PHOENIX, March 1, 2016 —
Teamwork and a competitive spirit are the driving forces of a world-class organization at the top of its game.
Arizona Air National Guard Senior Master Sgt. Fred “Wes” Hudgins, who was the 2012 top first sergeant for the National Guard, said he draws from his success and experience in auto racing to keep the organization running like a “well-oiled machine.”
Just like a high performance engine, the Arizona National Guard has many moving parts that must be tuned and properly aligned to fire on all cylinders. For Hudgins, whose earliest childhood memories are of his dad and uncle working on race cars, understanding this leadership philosophy comes naturally.
“I spent hours learning the ins and outs of high performance engines,” he said. “We would fine-tune the engine to get as much power out of the car as possible. Our focused efforts had one common goal, to be the best and fastest on the track.”
In high school, Hudgins’ competitive spirit made him a three-sport athlete: football, basketball and track. After graduation, he made his first attempt at a college education.
“I was fortunate that I had the opportunity to attend college after high school,” Hudgins said. “It was the first time in my life that I was not participating in an organized sport and was missing the teamwork and camaraderie. I really didn’t place as much effort on my education as I should have and just needed to figure out what I wanted to do with my life.”
Air Force Career
After speaking with a few friends who had joined the military right out of high school, he began to research his options as a future service member. In 1986, he enlisted in the active-duty Air Force as a T-38 Talon crew chief.
“I spoke to an Air Force recruiter and immediately I was hooked,” Hudgins said. “I was joining a world-class team, and I was going to be working on an aircraft with a supersonic jet engine.”
After five years of active duty, he began working for the state of Arizona and enlisted in the Arizona Air National Guard, joining the 161st Air Refueling Wing. Hudgins went back to school, earning a bachelor’s degree in business administration. In 2005 he completed his master’s in organizational management.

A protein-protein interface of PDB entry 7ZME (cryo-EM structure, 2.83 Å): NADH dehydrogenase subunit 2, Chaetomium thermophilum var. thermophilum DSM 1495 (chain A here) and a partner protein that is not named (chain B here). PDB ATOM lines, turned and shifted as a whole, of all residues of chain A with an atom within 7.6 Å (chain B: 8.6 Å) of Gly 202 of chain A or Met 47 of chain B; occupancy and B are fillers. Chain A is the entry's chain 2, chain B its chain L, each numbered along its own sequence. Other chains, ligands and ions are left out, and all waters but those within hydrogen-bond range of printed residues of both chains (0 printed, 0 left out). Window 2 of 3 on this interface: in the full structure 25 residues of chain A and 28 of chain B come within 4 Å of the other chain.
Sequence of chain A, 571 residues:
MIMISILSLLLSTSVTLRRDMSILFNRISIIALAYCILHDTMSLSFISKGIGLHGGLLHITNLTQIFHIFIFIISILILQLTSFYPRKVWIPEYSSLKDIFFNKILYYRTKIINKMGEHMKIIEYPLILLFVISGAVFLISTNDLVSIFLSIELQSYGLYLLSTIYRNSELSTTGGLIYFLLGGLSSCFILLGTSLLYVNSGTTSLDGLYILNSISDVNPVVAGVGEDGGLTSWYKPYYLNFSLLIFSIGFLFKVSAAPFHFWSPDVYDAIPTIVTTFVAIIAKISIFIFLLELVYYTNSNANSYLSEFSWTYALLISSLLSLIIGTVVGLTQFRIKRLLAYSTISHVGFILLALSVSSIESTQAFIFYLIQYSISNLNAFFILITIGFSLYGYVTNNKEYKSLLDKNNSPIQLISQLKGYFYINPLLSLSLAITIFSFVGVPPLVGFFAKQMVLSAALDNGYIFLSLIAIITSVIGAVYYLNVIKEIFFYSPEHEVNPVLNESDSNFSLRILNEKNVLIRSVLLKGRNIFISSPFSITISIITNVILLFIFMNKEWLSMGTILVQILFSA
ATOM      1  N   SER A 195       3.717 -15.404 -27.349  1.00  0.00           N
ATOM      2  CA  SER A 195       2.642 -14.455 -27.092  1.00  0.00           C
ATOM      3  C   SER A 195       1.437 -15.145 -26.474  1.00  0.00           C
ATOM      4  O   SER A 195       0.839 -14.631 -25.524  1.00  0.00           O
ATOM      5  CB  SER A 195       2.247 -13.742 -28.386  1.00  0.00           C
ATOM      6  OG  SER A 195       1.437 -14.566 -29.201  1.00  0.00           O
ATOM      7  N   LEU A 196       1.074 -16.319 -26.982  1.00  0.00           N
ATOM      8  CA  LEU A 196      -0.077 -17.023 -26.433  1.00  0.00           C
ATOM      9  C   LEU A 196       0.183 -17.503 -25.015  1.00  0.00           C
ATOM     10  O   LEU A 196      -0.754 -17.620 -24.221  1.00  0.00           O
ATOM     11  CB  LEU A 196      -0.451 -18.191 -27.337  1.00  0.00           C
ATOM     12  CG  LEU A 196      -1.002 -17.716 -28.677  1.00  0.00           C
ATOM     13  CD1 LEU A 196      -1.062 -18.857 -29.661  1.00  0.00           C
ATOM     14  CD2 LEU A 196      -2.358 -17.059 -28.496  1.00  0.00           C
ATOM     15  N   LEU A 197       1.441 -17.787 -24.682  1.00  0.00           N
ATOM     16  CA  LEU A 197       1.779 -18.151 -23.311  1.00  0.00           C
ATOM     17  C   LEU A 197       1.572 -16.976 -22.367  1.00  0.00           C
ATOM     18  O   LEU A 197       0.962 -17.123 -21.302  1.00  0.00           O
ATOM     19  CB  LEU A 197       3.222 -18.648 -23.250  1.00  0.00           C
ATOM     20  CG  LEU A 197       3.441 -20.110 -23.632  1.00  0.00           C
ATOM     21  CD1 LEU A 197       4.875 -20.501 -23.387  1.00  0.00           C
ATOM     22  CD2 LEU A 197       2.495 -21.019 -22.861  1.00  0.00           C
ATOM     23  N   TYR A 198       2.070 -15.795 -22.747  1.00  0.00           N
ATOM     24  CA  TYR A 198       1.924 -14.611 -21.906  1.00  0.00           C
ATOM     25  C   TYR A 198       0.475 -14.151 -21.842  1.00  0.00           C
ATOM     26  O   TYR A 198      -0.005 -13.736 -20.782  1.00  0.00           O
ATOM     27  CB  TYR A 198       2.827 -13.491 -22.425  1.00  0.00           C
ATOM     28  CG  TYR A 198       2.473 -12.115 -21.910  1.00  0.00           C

“The National Guard provided me an opportunity to serve my county while pursuing my personal goals as well,” he said. “I was able to continue my pursuit of a higher education and I began competitive racing again.”
Hudgins’ love for racing never died. He built a heads-up late ’80s model 1,400 horsepower, nitrous oxide-injected Ford Mustang and began drag racing across the country. For more than 20 years Hudgins was in the top of his field and his drag racing car was featured in Muscle Mustangs and Fast Fords magazines as one of the top 10 Mustangs in the country.
“I have always been a competitive person and try to give 100 percent to everybody who relies on me,” he said. “I push the airmen who serve with me to be the best they can be. Young airmen need to understand that no matter what your status, you need to be ready to go at a moment’s notice because you’ll never know when an opportunity will be afforded to you.”
In 2011, Hudgins retired from his civilian law enforcement position with the state of Arizona and now works full time as the personnel superintendent for the Arizona Air National Guard’s Joint Force Headquarters
He said any success he’s had can be attributed to having great leaders. “It is important to seek out people doing positive things and look for mentors in your career field,” Hudgins said. “Mimicking those types of people will always lead to success.”